This CZ950 is just a TV, but the OLED panel has a huge potential as an interactive device. It’s very bright. You can bend it, you can write on it, put it on the wall. We are now researching various ways to use it.
Unfortunately the price of OLED is still very expensive, and the market share is still very small. But in my view OLED is very good for the business-to-business sector. Consumer business area is very small – in the B2B area, OLED panel’s potential is huge, and we are seeking those opportunities.
For the consumer, we will expand the line-up. This year, it is only in 65 inches. We are now thinking of 55 inches. The line up is very important to expand the OLED business. Panel cost is still very unclear, however.
HDR: high dynamic range
WHF: Everybody is talking about high dynamic range being the next big thing. When will that happen?
DP: We are talking to the broadcasters of 4K about when they will start streaming in HDR quality and how we can be compatible, but it’s still at the talking stage.
MS: HDR is in a very early stage. We need to inform customers about the value of HDR. This technology is very interesting and many things are possible. But the UHD Alliance has not agreed on a specification.
WHF: What about HDR on Ultra HD Blu-ray?
MS: We have a prototype 2016 model. For some people, it’s very good. For others, it’s not enough. It needs more testing and development. Various parties must agree on the fixed standard.
DP: The latest is that we’re looking to bring the prototype out some time soon, whether it’s this year or next year. We have a strong intention to launch 4K Blu-ray into the market but we’ve got work to do to perfect it. What we don’t want to do is to launch a secondary solution or a model that hasn’t got longevity. There’s work to do to bring the product to market at a price that is somewhat reasonable.
WHF: Now the spec is finalised, what's next for UHD Blu-ray?
DP: Now it’s a question of content, getting 4K content, HDR content, authored onto Blu-ray. Perfecting the authoring process is quite challenging. We have to work together with Hollywood, and when there’s enough commitment to move forward with enough titles, we can bring the product to market. I think maybe the middle of next year would be a reasonable hope. We can’t say any specifics but we’re hopeful.
In terms of what that product should bring – the best in terms of picture performance, better than any lower-bitrate streaming solution – there has to be sufficient commitment that the line-up of titles launched on UHD Blu-ray is compelling enough. On the authoring process itself, our Hollywood Lab has worked very closely with the studios to ensure the authoring gives the best results. Then it’s simply about bringing hardware to market that’s affordable.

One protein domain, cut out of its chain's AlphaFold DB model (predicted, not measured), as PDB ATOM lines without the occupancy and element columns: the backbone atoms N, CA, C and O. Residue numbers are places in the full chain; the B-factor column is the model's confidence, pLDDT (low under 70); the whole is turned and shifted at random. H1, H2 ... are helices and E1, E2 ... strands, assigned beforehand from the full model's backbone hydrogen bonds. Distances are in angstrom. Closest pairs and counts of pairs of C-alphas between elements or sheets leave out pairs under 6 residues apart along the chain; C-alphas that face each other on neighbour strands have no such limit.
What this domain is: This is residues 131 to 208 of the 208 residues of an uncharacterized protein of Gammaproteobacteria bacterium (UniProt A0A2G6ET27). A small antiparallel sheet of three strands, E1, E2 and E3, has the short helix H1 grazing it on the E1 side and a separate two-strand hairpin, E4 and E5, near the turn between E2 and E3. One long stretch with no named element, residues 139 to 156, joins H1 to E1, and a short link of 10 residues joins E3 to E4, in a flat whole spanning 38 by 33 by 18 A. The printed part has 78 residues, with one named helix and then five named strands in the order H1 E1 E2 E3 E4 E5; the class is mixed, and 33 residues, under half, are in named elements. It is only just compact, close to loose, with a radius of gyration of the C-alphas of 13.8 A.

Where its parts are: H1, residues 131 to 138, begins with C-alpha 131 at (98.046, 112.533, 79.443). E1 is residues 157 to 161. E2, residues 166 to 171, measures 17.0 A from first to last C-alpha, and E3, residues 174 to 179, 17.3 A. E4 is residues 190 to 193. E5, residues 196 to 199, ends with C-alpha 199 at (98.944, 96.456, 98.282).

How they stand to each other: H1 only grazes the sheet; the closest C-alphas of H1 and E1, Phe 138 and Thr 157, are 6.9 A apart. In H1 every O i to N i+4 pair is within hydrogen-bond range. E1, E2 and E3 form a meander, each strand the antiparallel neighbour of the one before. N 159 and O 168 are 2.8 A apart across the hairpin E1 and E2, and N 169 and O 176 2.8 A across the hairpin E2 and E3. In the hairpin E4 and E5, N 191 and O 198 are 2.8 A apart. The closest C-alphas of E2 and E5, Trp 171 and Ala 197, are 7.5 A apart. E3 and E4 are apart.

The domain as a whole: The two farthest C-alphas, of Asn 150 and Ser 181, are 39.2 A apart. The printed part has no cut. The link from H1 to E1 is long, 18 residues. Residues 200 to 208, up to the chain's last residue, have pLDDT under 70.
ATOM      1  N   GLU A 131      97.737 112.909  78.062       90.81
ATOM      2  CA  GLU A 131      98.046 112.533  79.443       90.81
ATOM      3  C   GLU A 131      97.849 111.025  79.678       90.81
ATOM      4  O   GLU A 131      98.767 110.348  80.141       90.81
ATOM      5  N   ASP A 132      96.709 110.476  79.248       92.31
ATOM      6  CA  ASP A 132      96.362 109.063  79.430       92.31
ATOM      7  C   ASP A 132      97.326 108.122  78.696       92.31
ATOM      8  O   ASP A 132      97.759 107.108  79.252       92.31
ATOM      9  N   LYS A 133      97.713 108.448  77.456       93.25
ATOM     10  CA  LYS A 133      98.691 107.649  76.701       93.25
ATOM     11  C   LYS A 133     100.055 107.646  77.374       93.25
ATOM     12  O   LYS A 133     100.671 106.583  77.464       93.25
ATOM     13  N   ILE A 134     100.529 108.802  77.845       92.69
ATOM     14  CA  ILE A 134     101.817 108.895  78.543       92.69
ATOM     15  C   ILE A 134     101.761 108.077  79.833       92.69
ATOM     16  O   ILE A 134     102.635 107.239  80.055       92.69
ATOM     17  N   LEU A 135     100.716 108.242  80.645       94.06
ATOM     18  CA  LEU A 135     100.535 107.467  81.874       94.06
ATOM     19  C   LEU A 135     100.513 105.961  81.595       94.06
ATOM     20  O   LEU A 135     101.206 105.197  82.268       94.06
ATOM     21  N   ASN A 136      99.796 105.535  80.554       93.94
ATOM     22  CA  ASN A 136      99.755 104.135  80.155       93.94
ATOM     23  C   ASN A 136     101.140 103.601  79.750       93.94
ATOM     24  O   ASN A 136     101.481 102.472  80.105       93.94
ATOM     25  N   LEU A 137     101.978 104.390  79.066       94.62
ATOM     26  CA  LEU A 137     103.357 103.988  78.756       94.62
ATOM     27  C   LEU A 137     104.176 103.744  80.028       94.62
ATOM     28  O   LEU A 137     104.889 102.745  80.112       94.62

Panasonic's next step
WHF: Still a while to go, then. What’s in the immediate future for Panasonic?
MS: The price of OLED means it will be a premium part of the line-up. The next step is to bring forward LCD technology to get it better. We have some ways to improve LED quality. We probably cannot fully reach OLED quality but we can improve LED quality by using our local dimming technology. We are now planning to launch the 2016 models next spring. Those models have new local dimming technology: we’ll aim for near-black picture quality.
DP: The 4K market is growing very rapidly. We’re having great success with the top-end panels that have just come to market, but also from 40in upwards. 40in 4K has been doing very well for us, which in turn is making us consider the balance between 4K and HD. More towards 4K, really. Our own share is growing rapidly, and our 2015 line-up has been well received.
We’re also launching the Freeview Play, built into our TVs, as a unique point. Nobody else will have Freeview Play before Christmas. Then there’s the Studio Master Pro processor. As successful as it is, logically we’d try to expand, continuously striving for the closest to what the director intended. If we can get THX certification lower down the range that would be amazing as well.